Phishing Campaign Taking Advantage of Annual Form ADV Update

Publish Date


Cyber Alert

  • Cybersecurity

Each year, registered investment advisers (RIAs) must file an annual updating amendment to their Form ADV with the U.S. Securities and Exchange Commission (SEC) by March 31st using the Investment Adviser Registration Depository (IARD). This year, cybercriminals are taking advantage of advisers by posing as regulators to persuade them to divulge information that could potentially be used in future cyber-attacks. Recent phishing attempts are being sent from a fake Financial Industry Regulatory Authority (FINRA) address, telling advisers they must complete a data request as soon as possible or their investment adviser registration “will be considered inactive.”  

How to spot the phishing attempt 

Although FINRA runs IARD, they will not reach out to firms about any issues with an adviser’s registration, and therefore these emails should immediately be considered suspicious. The SEC would send any notifications about an adviser’s registration to the contacts listed on the Form ADV.  

These requests also include other obvious signs of phishing, including an urgent call to action, an unexpected attachment, and a mismatched email domain (e.g.:  

Our guidance 

Investment advisers can check whether there are any legitimate issues with their latest Form ADV amendment by accessing their IARD account. Firms should increase their due diligence when reviewing emails and requests in the coming weeks to mitigate potential phishing attempts.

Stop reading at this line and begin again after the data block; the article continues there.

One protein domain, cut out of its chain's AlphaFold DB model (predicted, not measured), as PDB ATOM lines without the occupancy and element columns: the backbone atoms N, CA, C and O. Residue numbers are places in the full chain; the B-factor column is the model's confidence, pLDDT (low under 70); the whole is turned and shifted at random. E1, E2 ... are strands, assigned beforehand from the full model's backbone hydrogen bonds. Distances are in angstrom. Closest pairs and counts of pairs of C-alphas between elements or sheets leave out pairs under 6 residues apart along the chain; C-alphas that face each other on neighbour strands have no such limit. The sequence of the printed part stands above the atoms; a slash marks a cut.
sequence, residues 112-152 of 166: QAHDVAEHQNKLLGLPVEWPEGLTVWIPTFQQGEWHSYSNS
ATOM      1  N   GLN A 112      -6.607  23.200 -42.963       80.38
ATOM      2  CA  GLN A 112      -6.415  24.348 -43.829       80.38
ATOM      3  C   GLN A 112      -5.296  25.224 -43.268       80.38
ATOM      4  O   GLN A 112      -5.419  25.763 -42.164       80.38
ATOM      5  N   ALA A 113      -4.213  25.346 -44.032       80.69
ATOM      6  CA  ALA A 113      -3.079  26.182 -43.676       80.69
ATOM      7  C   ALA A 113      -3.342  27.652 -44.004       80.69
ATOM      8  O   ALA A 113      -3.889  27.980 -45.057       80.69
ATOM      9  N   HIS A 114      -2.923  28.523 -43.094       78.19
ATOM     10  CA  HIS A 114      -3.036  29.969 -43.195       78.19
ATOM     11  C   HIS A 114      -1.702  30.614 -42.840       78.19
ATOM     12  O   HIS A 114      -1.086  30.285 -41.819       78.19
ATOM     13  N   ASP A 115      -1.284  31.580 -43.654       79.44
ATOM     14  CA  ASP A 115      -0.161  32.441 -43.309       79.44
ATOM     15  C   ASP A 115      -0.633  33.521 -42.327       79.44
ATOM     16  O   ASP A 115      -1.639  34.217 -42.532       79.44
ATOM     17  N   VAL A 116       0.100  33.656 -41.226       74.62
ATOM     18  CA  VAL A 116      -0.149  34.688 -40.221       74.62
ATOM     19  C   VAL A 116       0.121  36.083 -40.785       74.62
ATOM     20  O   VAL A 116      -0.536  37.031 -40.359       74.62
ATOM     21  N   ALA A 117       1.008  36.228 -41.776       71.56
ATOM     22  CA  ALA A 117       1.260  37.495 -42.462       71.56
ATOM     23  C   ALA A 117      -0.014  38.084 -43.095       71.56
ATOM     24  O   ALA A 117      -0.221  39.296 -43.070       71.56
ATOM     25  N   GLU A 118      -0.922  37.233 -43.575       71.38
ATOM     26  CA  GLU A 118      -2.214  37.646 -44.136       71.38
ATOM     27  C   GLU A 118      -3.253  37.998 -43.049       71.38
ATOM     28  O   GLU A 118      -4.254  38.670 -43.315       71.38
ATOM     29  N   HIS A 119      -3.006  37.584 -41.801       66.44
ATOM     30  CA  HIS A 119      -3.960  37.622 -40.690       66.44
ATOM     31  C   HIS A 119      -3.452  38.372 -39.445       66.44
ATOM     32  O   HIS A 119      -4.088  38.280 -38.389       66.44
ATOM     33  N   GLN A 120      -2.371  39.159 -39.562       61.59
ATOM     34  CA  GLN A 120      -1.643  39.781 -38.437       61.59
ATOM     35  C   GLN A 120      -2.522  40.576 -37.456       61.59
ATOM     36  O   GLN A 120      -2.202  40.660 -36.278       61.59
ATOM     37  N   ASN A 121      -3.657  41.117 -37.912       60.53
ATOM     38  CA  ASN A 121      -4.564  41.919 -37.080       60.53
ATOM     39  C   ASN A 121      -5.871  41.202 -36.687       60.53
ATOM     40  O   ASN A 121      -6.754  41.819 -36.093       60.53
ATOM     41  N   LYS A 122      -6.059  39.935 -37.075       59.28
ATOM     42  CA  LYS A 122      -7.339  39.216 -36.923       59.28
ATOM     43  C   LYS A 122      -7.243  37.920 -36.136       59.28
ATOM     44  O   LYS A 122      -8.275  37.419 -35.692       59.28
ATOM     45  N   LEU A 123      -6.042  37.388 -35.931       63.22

If an employee receives a suspicious email from a domain they suspect may be masquerading as a regulator, we recommend the following actions: 

  1. Do not click any links in the email or open any attachments. Immediately escalate the issue to the firm’s IT team. 
  2. Confirm the validity of the email by calling the regulator to confirm whether the request is legitimate, using the phone number at the regulator’s website and alert them to the fraud. 
  3. Reach out to trusted cyber advisers and alert them to the fraud.  
  4. Alert all employees of ongoing phishing attempts, educating them on what to look for (e.g., legitimate domains), who they should reach out to internally, and how to safely dispose of the email (e.g., reporting to IT and/or holding SHIFT + Delete).  

Ongoing phishing awareness

It is crucial to educate employees about the dangers of phishing attempts, as well as the precautions they ought to take: 

  • Never trust the “From” field in an email 
  • Do not download attachments from an unsolicited source 
  • Be cautious of alarmist email subject lines (e.g., “urgent”, “transfer”, “request”, etc.) 
  • Create bookmarks for frequently visited websites to avoid visiting fake websites 
  • Contact the IT department when in doubt of unknown and suspicious links 
  • Validate email requests with callbacks to a contact you have on file, or visit a legitimate website to find a callback number 

For more guidance on impersonated domains, click here to read our advice.

How we help 

Our cybersecurity and risk services can help you strengthen your line of defense against phishing attacks and other destructive cybercrime tactics. 

For questions about this alert, or to find out how we can help you mitigate your firm's risk, please reach out to your ACA consultant or contact us.